While the world has never produced so much food, 842 million people are estimated to be suffering from chronic hunger and under-nourishment. Food production and nourishment relates to a range of topics including human rights, climate change, politics and health and is a problem that can be explored through many areas of the curriculum, from geography and citizenship to home economics and science.
So this week, to mark World Food Day on Thursday 16 October 2014, The Guardian has a generous helping of ideas and resources about food security and the challenges of feeding an ever-growing population. Click here to find out more.
The latest edition of the Australian Institute of Family Studies’ flagship journal Family Matters has been published. Family Matters No. 94: Families through a long lens presents a range of articles, including an examination of AIFS longitudinal studies, the role of Independent Children’s Lawyers and current attitudes to ageing.
Need for Feed is an extracurricular cooking and nutrition program from Diabetes Queensland for Years 7-10 students across the state. It aims to teach participants basic cooking skills and enhance their confidence to prepare and eat a variety of nutritious foods at home. Click here for information on how to take part.
National Nutrition Week runs from the 12th to the 19th of October this year. It aims to raise awareness of the role of food on our health, and to support the community to enjoy healthy eating. Click on the link above for details on the wide range of programs, including the National Nutrition Week Challenge.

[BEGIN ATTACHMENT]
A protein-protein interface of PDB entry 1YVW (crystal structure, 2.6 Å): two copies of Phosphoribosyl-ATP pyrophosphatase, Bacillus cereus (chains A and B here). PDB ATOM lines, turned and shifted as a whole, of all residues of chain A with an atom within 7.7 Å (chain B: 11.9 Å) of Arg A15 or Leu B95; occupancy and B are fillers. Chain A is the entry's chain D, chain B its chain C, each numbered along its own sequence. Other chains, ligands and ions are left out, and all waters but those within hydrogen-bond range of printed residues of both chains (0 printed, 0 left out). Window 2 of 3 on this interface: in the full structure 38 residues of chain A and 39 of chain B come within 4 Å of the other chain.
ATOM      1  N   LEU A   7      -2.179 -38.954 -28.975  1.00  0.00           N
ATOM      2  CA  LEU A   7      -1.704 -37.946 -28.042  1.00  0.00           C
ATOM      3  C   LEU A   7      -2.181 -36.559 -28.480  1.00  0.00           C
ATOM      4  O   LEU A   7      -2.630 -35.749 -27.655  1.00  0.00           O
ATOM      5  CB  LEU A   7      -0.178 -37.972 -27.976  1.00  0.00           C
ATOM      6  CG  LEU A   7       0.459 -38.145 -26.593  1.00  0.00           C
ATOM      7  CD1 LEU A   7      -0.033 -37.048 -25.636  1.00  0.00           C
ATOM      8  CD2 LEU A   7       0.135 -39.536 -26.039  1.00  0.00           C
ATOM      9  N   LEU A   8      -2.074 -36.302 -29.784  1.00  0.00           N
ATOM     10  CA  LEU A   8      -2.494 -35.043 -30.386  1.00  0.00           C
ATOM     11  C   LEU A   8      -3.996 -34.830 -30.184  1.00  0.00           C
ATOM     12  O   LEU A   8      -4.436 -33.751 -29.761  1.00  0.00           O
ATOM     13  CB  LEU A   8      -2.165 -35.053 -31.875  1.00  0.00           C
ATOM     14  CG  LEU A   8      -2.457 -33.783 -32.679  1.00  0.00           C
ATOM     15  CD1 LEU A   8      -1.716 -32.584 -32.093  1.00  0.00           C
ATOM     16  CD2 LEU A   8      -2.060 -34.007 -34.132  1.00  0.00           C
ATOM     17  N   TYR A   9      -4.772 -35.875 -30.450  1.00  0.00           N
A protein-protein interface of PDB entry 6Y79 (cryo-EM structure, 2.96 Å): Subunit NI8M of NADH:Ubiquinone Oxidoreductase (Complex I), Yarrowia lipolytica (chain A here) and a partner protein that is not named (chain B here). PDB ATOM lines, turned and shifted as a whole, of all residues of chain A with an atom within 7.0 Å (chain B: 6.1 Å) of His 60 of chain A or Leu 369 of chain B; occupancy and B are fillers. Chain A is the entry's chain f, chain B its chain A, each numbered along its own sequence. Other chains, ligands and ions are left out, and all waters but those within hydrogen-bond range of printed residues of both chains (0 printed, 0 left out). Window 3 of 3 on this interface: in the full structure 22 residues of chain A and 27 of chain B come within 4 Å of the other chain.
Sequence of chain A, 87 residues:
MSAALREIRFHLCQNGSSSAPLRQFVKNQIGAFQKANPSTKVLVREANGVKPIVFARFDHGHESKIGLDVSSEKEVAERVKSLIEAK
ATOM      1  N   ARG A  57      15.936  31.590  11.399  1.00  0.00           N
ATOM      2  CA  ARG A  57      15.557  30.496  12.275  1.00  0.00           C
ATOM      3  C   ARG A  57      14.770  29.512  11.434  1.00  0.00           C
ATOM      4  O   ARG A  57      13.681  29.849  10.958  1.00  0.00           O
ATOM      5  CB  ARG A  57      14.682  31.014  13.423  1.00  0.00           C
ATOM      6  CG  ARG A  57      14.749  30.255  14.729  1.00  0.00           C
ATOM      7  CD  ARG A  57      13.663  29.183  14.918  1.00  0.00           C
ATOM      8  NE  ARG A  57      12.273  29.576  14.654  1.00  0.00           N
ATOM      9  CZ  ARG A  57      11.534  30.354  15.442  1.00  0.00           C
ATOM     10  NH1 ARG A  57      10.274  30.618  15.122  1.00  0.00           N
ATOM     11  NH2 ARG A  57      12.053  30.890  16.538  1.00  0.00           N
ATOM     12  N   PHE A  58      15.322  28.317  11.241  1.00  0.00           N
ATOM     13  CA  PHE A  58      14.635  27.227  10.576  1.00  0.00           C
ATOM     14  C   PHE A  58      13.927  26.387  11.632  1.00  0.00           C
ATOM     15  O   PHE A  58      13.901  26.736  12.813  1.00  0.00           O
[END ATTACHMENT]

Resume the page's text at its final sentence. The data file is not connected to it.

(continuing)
On the 5th of November, CFCA will host the webinar Promoting Indigenous child health and wellbeing: “Get a piece of paper honey, no-one can take that away from you.” The presenters will provide an overview of Indigenous understandings of child health within the context of community, and discuss strengths-based, holistic and family-focussed approaches and strategies for promoting child safety within this framework. Click on the link above for more details and to register.
Two years ago, the UN declared October 11 as the International Day of the Girl Child to raise awareness about all issues concerning gender inequality around the world. It’s a day when activist groups come together under the same goal to highlight, discuss, and take action to advance rights and opportunities for girls everywhere.
Child Community Family Australia has just released its report Strengths of Australian Aboriginal Cultural Practices in Family Life and Child Rearing. It explores some of the characteristics of traditional Aboriginal and Torres Strait Islander cultural practices that contribute to effective family functioning, and how these practices can have positive effects on children and communities. The findings suggest that culture can be a protective force for children, families and communities. Click on the link above to read the report.
Access is a newsletter published by the Australian Institute of Health and Welfare, profiling the Institute’s work and its people. The latest issue has just been released, and is a must-read for anyone interested in family health and welfare. Click on the link above to read more.
Child Family Community Australia (CFCA) is an information exchange for practitioners, policy makers, service providers and researchers working with children, families and communities. They’ve just launched their new-look website with a wealth of news, papers and factsheets. Click on the link above to visit the site.
The 13th Australian Institute of Family Studies conference took place this year in Melbourne from the 30 July to the 1 August. Delegates discussed family-oriented policies and strategies to address poverty; achieve work-family balance and advance social integration and intergenerational solidarity. The AIFS has now made videos of its keynote presentations available online here.